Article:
U.S. Secretary of Defense Lloyd Austin addressed his cancer diagnosis and secret hospitalization in a rare press conference on Thursday at the Pentagon, where he faced an intense grilling by reporters.
“I asked my assistant to call the ambulance. I did not direct him to do anything further than just call the ambulance,” Austin said, referring to a Jan. 1 911 call, the contents of which were first reported by The Daily Beast.
An aide, whose identity is redacted, can be heard in audio of the call asking the dispatchers to have the ambulance arrive at the secretary of defense’s house with no lights and no sirens.
“Can I ask—can the ambulance not show up with lights and sirens? Uhm, we’re trying to remain a little subtle,” the aide said, according to the recording, which The Daily Beast obtained from a FOIA request.
Austin said Thursday he did not handle his hospitalization correctly, and that he wishes to apologize to the American public for concealing his cancer diagnosis. In December, he was diagnosed with prostate cancer and had surgery to treat it. The next month, he went to the hospital due to complications from the procedure. For days, he kept his ailment secret from senior Biden Administration officials, including the president himself.
“We did not handle this right. I did not handle this right. I should have told the president about my cancer diagnosis,” Austin said.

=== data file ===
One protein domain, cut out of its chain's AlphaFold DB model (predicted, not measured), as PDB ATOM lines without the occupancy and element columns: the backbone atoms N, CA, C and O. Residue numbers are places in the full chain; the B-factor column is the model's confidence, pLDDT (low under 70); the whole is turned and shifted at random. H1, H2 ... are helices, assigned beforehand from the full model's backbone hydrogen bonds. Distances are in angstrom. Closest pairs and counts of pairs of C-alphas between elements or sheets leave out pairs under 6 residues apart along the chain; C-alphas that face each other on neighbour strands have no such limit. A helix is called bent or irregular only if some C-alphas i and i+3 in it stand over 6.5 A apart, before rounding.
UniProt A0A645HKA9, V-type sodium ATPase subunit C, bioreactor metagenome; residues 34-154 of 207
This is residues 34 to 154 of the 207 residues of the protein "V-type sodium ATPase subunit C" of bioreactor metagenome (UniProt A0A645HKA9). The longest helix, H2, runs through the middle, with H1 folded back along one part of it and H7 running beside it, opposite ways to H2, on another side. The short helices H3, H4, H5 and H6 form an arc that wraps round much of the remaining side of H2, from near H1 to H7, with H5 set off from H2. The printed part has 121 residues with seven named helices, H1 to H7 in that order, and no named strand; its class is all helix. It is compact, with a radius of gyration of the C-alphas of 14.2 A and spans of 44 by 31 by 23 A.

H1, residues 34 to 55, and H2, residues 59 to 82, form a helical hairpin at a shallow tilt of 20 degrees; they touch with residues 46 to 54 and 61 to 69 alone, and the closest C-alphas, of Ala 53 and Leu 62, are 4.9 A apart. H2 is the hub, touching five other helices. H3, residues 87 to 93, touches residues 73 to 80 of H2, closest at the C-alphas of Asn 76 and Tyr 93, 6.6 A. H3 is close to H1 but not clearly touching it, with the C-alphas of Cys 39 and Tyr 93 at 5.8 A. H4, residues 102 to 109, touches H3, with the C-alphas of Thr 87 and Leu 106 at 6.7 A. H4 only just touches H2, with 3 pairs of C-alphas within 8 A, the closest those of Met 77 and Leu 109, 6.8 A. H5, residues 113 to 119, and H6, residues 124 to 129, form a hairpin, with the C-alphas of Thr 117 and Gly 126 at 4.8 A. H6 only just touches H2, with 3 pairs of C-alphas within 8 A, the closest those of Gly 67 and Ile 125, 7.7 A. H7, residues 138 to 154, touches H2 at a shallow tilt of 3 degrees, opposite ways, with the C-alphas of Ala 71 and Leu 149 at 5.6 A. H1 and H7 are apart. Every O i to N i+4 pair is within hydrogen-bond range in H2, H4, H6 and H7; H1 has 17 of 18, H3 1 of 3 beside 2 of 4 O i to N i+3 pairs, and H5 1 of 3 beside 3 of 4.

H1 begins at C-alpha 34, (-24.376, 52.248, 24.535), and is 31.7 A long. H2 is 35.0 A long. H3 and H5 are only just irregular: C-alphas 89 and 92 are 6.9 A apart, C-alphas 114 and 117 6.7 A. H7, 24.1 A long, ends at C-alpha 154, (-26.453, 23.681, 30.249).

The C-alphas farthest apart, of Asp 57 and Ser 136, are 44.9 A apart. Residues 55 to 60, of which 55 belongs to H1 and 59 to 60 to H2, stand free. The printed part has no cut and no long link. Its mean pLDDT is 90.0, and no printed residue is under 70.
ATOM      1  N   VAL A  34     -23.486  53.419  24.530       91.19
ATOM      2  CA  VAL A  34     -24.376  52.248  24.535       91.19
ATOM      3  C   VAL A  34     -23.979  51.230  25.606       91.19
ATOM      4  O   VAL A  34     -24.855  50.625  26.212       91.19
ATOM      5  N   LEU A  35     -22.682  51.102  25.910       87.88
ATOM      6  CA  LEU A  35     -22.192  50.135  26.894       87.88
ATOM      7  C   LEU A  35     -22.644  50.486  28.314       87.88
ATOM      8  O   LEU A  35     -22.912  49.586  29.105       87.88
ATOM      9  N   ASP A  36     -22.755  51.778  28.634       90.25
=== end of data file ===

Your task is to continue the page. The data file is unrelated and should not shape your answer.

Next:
He added that the cancer diagnosis was a shock to him and that his instinct was to keep it private. Austin said he has since apologized directly to the president.
The secrecy surrounding his ailment has stirred controversy in Washington, raising questions on both sides of Pennsylvania Avenue, over when senior leaders in the administration ought to disclose they need to delegate their powers and authorities when they are in crisis. In the days since, the White House has initiated a review of notification guidelines for Cabinet officials who can’t perform their duties. The Pentagon’s inspector general has also established a review.
Austin denied that he has cultivated a culture of secrecy in the Pentagon, adding that he didn’t tell the president in part because he didn’t want to over burden him with everything on his plate already.
“I just didn’t feel that was a thing I should do at the time,” he said, reiterating that he recognizes that was a mistake.